• In the case of Next.js, We would utilize getServerSideProps it to compute the initial state of our app on the server side. You may read about SSR using Next.js here.

      // src/pages/index.js
      // add the below snippet at the end of your page 
      function Main(props){
      // your app component
      export const getServerSideProps = async (context) => {    
          const initialState = await getServerState(Main, context.resolvedUrl);
          return {
              props: { initialState },
              // will be passed to the page component as props
  • Finally, the computed state should be passed to the <ReactiveBase /> component.

          // ... other props
          // the contextCollector is another prop required for RS SSR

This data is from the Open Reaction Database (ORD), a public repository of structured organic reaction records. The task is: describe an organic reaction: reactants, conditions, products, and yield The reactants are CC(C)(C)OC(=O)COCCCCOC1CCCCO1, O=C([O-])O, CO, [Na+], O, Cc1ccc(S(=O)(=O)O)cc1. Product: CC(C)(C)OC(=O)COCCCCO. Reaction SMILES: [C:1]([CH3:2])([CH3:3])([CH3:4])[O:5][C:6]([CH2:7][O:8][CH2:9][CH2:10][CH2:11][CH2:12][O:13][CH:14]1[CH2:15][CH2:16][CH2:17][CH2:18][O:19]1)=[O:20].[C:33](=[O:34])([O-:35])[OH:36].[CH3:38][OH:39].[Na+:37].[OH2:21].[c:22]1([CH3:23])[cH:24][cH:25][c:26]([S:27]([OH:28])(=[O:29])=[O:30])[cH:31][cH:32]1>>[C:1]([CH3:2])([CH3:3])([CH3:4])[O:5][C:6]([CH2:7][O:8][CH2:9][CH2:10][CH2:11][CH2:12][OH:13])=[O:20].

// to do some magic internally
          // you should pass it without worrying about its source
          // we handle it for you
      // ...

Finally, you can now run the dev server and catch the SSR in action. Here is the final Codesandbox.

You can look at the code for this app at https://github.com/appbaseio/reactivesearch/tree/next/packages/web/examples/ssr


ReactiveSearch provides an API to support Server Side Rendering (SSR) which allows for API calls to the search client and the computation of the initial state of the App on the server-side. The initialState is computed and passed to the client side to rehydrate the App tree, and the dev server can be run to see the SSR in action.

Here comes the end of our journey, and we have got our awesome CLIENT-SIDE search app built with ReactiveSearch converted into an SSR search app. To summarize our journey:

Voila 🎉, We have finally converted our CSR search UI into an SSR search UI with just 2-3 lines of code.